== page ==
The trillions of bacteria in your gut play many roles including encouraging proper intestinal permeability (keeping things within your gut that shouldn’t slip out) and keeping out unfavorable bacteria, yeast, and parasites. You’ll always have some bad guys, but you want to keep your gut predominantly filled with good bacteria. To do that, eat plenty of fermented food like unpasteurized sauerkraut, kimchi, and no-sugar-added coconut yogurt. You might also want to supplement with a professional-quality probiotic. Look for dairy-free probiotics that contain at least 15 billion CFUs each of Lactobacillus and Bifidobacterium (a total of 30 billion CFUs) guaranteed by the manufacturer through the expiration date. Take on an empty stomach once or twice a day for at least three months, and keep probiotics refrigerated after opening to maintain their freshness and potency. If you have a leaky gut or inflammatory bowel disease (such as Crohn’s or ulcerative colitis), you may need to take up to a total of 200 billion CFUs daily. For those and other conditions that require very high-dose probiotics, I recommend working with a gut-health specialist.
Digestive problems. The best evidence for probiotics is for reducing diarrhea, especially following antibiotic use. A 2010 review from the Cochrane Collaboration concluded that probiotics shorten episodes of acute infectious diarrhea. And in 2011, a Health Canada monograph stated that products containing certain probiotics (such as Lactobacillus rhamnosus GG) help manage acute infectious diarrhea and antibiotic-associated diarrhea. A 2012 research review in the Journal of the American Medical Association (JAMA) found that probiotics reduced the risk of antibiotic-associated diarrhea by 42 percent—but many of the studies had flaws, so these findings should be interpreted with caution. A 2013 Cochrane review of 23 trials also concluded that probiotics may be effective for preventing antibiotic-related diarrhea. However, two large, well-designed studies, in the Lancet in 2013 and the Annals of Internal Medicine in 2014, found that probiotics were no better than a placebo in preventing diarrhea in older people taking antibiotics. A review of 19 studies, published in Gastroenterology in 2017, found that probiotics reduce the risk of Clostridium difficile-related diarrhea in hospital patients, especially when the supplements were started during the first two days of antibiotic treatment.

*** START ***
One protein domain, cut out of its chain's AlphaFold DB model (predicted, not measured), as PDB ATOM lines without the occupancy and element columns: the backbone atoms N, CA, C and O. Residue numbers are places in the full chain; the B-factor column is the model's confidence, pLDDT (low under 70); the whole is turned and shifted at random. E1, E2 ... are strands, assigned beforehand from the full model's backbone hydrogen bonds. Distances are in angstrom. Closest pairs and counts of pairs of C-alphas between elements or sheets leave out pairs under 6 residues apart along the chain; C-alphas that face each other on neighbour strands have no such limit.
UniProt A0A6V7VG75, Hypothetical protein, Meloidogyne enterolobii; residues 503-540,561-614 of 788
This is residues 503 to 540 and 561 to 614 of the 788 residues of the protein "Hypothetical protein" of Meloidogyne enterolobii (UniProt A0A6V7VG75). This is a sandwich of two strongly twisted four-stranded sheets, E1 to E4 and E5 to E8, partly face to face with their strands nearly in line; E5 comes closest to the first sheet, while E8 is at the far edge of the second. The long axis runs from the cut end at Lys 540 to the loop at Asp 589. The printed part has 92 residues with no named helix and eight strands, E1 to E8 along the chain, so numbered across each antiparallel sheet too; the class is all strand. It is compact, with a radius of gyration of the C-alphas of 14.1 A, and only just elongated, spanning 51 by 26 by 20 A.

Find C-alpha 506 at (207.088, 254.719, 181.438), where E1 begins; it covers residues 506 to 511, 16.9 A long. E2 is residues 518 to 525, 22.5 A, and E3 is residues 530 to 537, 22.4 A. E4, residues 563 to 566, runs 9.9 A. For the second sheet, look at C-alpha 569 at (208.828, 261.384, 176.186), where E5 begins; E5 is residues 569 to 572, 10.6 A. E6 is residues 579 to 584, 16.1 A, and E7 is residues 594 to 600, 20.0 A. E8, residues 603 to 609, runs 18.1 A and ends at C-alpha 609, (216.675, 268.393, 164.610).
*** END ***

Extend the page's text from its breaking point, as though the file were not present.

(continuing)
According to the World Health Organization/Food and Agriculture Organization, probiotics are live micro-organisms that, when administered in adequate amounts, confer a health benefit. Probiotics are typically considered the “good” bacteria that supplement your body’s natural gut flora, or microbiome. Commonly found in some yogurts and kombuchas, Probiotics® by Tropicana can now be found in the mainstream juice aisle for the very first time.
"I recommend supplementing with the species lactobacillus and bifidobacterium, and there are different strains within those species that are each beneficial. Garden of Life and Align probiotics contain bacteria that help the gut microbiome and maintain digestive balance, and 1MD's Complete Probiotics Platinum is one of the best probiotics with over 50 billion live cultures that help with gut and digestive health."
Smits H.H., Engering A., van der Kleij D., de Jong E.C., Schipper K., van Capel T.M., et al. (2005) Selective probiotic bacteria induce IL-10-producing regulatory T cells in vitro by modulating dendritic cell function through dendritic cell-specific intercellular adhesion molecule 3-grabbing nonintegrin J Allergy Clin Immunol 115: 1260–1267 [PubMed] [Google Scholar]